Friday, 31 July 98 Washington, DC
1. VISAS: INDIA AND PAKISTAN DISCOVER THERE ARE CONSEQUENCES.
The Nuclear Proliferation Prevention Act of 1994 requires that
sanctions be imposed on India and Pakistan for their tests of
nuclear weapons. The Department of Energy has issued an "interim
list" of institutes and laboratories that are engaged in weapons
research in the two countries. All activities, including all
visits, involving scientists from these entities are suspended.
Exceptions involving special circumstances will be considered by
the Secretary of Energy on a case-by-case basis. DOE and national
lab support for research and scholarly activities of Indian and
Pakistani nationals from institutions not on the list, including
support provided through U.S. universities, are unaffected.
Other Western nations and Japan are also imposing sanctions.
2. SECRECY: DEFENSE AUTHORIZATION BILL BLOCKS DECLASSIFICATION.
An executive order automatically declassifying documents after 25
years was signed by President Clinton in 1995. Two years later a
bipartisan congressional commission found it costs $5.6B per year
to conceal information and called for reducing the automatic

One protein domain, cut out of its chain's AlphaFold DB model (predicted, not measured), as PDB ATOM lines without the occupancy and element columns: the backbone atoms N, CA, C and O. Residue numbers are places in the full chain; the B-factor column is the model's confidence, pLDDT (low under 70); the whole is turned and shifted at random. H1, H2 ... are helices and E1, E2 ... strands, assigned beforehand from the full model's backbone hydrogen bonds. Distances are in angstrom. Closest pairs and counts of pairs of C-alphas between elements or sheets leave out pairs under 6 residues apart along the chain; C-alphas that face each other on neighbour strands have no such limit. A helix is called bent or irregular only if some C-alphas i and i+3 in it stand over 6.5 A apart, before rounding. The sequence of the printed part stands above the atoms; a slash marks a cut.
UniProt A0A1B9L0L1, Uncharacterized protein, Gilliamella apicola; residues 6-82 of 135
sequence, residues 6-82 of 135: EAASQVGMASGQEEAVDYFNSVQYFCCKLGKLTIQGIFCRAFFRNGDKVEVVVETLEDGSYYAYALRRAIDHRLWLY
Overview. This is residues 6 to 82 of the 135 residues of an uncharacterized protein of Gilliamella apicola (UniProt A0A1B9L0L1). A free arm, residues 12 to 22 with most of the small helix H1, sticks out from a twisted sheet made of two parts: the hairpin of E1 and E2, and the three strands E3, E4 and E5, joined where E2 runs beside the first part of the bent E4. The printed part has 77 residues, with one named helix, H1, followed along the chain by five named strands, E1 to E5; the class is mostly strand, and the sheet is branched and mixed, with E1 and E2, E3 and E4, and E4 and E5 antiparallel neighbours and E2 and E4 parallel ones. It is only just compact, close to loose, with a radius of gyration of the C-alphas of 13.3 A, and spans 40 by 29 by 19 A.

period to 10 years
(WN 7 Mar 97).
Instead, an amendment was
slipped into the Defense bill by Rep. Jon Kyl (R-AZ) without
hearings or debate, requiring a page-by-page review first. That
would mean going through more than a billion pages of things as
mundane as purchase orders for toilet paper, looking for nuclear
secrets. The best way to stop proliferation might be to ship this
stuff to would-be proliferaters and let them do the looking.
3. NSF: HEALTHY FY 99 APPROPRIATION PASSES HOUSE.
The House version includes about $90M more for research than the Senate
version. An amendment offered by Rep. Mark Sanford (R-SC)to cut
$270M from research, meant to punish NSF for making frivolous
grants, failed on voice vote. Sanford had circulated a letter
taking NSF to task for funding studies of such things as
"billiards," "cheap talk" and "ATMs." It seems that every few
years someone in Congress decides, solely on the basis of titles,
that the people at NSF are wasting the taxpayers money on silly
(WN 8 May 92).
"A little learning is a dangerous thing,"
Sherwood Boehlert (R-NY) warned, "it's a mistake to judge a grant
by its title." It fell to Vern Ehlers (R-MI), to explain that
"billiards" means the theory of rigid body collisions used in
turbulent flow; "cheap talk" refers to the cost of electronic
information transmittal; and "ATMs," doesn't refer to "automated
teller machines" -- it means "asynchronous transfer modes."
4. ISS: EFFORT TO KILL THE ORBITING PORK BARREL LOSES 109-323.
Rep. Roemer keeps trying
(WN 17 Jul 98),
but there were powerful
arguments for spending another $76M: Rep. Sensenbrenner (R-WI)
explained that we've already spent $22M, and George Nethercutt
(R-WA) said it's worth it to cure cancer, diabetes and paralyses.